Direct Colony rDNA Sequence Analysis

Genomic DNA from bacterial colonies was isolated by diluting bacterial colonies in 50 μL of water or Tris-HCL buffer pH7-8. Diluted colony DNAs were amplified with Phi 29 DNA polymerase prior to sequencing (GenomiPHI Amplification Kit GE Life Sciences, New Brunswick, N.J.). An aliquot (1.0 μL) of the diluted colony was added to 9.0 μL of the Lysis Reagent (from the GenomiPHI Amplification Kit) and heated to 95° C. for 3.0 min followed by immediate cooling to 4° C. 9.0 μL of Enzyme Buffer and 1.0 μL of Phi 29 enzyme were added to each lysed sample followed by incubation at 30° C. for 18 hr. The polymerase was inactivated by heating to 65° C. for 10 min followed by cooling to 4° C.

DNA sequencing reactions were set up as follows: 8.0 μL of GenomiPHI amplified sample were added to 8.0 μL of BigDye v3.1 Sequencing reagent (Applied Biosystems, Foster City, Calif.) followed by 3.0 μL of 10 μM primers SEQ ID NO: 1 in combination with SEQ ID NO: 2 or NO: 3 (prepared by Sigma Genosys, Woodlands, Tex.), 4.0 μL of 5× BigDye Dilution buffer (Applied Biosystems) and 17 μL Molecular Biology Grade water (Mediatech, Inc., Herndon, Va.).

Sequencing reactions were heated for 3.0 min at 96° C. followed by 200 thermocycles of (95° C. for 30 sec; 55° C. for 20 sec; 60° C. for 2 min) and stored at 4° C. Unincorporated fluorescently labeled ddNTPs were removed using Edge Biosystems (Gaithersburg, Md.) clean-up plates. Amplified reactions were pipetted into one well of a pre-spun 96 well clean up plate. The plate was centrifuged for 5.0 min at 5,000× g in a Sorvall RT-7 (Sorvall, Newtown, Conn.) at 25° C. The cleaned up reactions were placed directly onto an Applied Biosystems 3730 DNA sequencer and sequenced with automatic basecalling.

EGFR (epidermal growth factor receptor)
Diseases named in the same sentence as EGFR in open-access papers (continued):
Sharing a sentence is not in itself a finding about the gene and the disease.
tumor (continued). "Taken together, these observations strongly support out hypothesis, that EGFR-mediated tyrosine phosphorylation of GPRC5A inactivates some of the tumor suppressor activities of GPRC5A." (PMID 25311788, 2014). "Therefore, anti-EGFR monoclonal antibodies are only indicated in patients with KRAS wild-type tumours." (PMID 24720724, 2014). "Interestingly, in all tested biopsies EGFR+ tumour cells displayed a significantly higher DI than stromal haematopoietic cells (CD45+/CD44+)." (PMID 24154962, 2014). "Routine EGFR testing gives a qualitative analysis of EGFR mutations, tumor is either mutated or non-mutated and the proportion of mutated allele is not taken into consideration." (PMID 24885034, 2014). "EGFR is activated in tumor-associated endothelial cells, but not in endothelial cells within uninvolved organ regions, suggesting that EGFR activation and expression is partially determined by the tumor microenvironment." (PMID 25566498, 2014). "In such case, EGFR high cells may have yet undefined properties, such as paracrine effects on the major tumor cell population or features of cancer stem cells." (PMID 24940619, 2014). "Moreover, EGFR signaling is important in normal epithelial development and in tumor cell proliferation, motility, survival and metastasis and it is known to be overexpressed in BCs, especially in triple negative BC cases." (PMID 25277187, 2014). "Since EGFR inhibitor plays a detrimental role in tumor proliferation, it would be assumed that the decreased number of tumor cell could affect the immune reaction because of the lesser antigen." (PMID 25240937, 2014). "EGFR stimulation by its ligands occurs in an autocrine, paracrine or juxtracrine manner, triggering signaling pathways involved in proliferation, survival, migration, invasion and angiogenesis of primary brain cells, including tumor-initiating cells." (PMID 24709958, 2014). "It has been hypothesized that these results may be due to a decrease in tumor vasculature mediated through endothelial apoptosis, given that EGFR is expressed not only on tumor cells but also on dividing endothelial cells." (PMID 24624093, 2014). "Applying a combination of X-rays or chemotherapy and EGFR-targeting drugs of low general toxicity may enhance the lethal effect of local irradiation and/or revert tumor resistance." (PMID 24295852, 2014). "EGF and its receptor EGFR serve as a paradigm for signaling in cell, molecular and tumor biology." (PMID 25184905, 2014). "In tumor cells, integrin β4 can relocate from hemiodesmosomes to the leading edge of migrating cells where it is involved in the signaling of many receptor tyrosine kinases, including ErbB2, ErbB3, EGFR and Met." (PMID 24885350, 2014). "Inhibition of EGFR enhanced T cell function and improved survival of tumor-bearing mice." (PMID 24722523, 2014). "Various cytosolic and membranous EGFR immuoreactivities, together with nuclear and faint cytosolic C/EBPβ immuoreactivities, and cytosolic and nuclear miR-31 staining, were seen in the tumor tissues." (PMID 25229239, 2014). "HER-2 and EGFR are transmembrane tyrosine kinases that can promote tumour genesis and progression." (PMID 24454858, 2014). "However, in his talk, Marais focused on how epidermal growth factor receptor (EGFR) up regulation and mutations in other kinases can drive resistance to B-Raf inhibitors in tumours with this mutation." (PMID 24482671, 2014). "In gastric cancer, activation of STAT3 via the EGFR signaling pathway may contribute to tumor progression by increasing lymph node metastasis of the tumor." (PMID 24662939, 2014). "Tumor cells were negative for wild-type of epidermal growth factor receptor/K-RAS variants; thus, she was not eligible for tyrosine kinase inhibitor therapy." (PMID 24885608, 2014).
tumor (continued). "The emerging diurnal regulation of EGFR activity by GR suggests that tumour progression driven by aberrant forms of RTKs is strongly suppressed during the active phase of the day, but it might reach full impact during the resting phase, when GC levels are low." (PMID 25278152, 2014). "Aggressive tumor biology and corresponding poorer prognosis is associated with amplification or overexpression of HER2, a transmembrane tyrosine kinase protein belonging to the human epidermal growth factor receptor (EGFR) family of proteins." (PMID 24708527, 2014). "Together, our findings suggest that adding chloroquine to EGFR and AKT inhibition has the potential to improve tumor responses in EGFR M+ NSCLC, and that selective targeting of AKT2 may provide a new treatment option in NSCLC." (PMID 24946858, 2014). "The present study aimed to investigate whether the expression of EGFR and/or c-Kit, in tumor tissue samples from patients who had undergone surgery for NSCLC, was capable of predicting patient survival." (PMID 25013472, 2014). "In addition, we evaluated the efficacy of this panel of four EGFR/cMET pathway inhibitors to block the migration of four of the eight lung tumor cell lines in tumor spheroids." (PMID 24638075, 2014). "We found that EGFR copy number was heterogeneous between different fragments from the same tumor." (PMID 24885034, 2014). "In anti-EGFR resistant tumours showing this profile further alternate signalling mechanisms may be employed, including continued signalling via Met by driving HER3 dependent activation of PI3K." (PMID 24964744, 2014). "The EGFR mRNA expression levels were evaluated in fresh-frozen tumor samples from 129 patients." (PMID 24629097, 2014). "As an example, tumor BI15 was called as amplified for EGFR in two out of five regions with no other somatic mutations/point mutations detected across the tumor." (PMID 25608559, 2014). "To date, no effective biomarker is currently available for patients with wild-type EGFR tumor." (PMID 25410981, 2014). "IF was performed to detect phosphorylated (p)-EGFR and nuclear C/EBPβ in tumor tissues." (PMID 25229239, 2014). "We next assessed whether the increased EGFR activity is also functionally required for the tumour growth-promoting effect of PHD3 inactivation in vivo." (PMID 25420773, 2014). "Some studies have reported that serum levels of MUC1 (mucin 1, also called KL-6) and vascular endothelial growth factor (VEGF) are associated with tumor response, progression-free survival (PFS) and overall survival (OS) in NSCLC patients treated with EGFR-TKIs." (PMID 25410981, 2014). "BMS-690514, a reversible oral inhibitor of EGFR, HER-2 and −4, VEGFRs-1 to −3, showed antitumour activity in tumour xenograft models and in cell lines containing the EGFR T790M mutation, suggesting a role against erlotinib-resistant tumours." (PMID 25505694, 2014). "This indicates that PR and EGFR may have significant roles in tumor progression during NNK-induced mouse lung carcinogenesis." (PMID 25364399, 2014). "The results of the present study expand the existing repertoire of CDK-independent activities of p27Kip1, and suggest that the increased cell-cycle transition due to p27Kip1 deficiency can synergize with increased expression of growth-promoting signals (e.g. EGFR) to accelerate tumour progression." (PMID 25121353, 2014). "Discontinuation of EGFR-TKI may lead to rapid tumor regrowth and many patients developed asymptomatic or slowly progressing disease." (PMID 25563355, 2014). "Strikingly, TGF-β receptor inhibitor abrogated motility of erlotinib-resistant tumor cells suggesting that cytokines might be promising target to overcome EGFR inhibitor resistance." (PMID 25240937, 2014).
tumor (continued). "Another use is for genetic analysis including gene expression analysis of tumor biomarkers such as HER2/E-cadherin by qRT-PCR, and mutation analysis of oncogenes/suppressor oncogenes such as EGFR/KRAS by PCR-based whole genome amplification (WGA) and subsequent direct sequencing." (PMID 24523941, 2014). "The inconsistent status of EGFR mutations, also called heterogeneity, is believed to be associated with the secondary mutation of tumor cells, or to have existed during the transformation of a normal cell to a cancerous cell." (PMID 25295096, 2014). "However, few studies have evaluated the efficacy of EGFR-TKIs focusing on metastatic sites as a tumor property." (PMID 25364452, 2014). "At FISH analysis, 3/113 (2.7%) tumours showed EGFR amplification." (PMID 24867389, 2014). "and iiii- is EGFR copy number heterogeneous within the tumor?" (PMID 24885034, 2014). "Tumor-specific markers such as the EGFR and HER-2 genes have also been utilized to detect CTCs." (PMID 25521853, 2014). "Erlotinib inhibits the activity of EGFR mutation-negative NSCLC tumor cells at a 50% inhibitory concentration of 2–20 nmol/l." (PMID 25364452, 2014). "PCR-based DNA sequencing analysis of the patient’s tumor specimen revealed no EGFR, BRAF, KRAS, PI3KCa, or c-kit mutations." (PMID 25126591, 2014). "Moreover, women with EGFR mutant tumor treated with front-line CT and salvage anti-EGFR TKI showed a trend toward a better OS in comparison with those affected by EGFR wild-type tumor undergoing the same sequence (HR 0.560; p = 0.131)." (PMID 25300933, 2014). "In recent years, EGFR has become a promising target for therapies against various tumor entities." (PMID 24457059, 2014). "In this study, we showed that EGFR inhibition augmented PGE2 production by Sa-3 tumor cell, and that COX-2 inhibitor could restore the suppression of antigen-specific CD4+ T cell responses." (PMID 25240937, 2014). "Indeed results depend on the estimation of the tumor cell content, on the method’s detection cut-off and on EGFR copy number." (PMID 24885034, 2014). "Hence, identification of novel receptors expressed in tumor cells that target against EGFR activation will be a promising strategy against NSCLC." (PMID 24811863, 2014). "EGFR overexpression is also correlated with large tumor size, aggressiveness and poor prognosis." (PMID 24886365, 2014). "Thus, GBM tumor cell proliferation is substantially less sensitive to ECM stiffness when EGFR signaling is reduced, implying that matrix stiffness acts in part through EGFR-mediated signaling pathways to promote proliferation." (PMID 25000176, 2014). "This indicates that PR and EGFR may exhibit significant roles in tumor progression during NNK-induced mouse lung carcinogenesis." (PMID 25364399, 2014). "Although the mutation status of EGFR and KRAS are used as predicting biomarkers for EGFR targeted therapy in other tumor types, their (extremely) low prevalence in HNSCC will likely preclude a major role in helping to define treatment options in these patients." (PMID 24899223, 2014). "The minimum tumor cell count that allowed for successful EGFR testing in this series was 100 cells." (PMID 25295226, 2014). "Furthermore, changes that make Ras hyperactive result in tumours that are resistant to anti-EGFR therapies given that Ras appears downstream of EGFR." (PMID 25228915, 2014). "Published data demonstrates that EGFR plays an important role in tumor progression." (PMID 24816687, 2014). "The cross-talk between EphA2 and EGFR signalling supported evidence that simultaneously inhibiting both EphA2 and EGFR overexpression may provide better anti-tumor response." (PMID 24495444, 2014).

Each of the assembled rDNA sequences was compared to the NCBI rDNA database (˜260,000 rDNA sequences) using the BLAST algorithm (Altschul et al., supra). The primary hit was used as an identifier of the most closely related known species identification. The initial screen using the rDNA colony direct sequencing reduced the number of colonies to be carried through further screening by 20 fold. The unique isolate set was then used to screen for growth on oil as a sole carbon source under denitrifying conditions.

Extraction of Genomic DNA from Bacterial Cultures

To extract genomic DNA from liquid bacterial cultures, cells were harvested by centrifugation (10,000 rpm, at room temperature) and resuspended in the following lysis buffer (100 mM Tris-HCL, 50 mM NaCl, 50 mM EDTA, pH8.0) followed by agitation using a Vortex mixer. The following reagents were then added to a final concentration of 2.0 mg/mL lysozyme, 10 mg/mL SDS, and 10 mg/mL Sarkosyl to lyse the cells. After further mixing with a Vortex mixer, 0.1 mg/mL RNAse and 0.1 mg/mL Proteinase K were added to remove the RNA and protein contaminants and the mixture was incubated at 37° C. for 1.0-2.0 hr.

Post incubation, the samples were extracted twice with an equal volume of a phenol: chloroform: isoamyl alcohol (25:24:1, v/v/v) and once with chloroform: isoamyl alcohol (24:1). One-tenth volume of 5.0M NaCl and two volumes of 100% ethanol were added to the aqueous layer, and mixed. The tubes were frozen at −20° C. overnight and then centrifuged at 15,000×g for 30 min at room temperature to pellet chromosomal DNA. The pellets were washed once with 70% ethanol, centrifuged at 15,000×g for 10 min, dried, resuspended in 100 μL of de-ionized water and stored at −20° C. An aliquot of the extracted DNA was visualized on an agarose gel to ascertain the quantity and quality of the extracted DNA.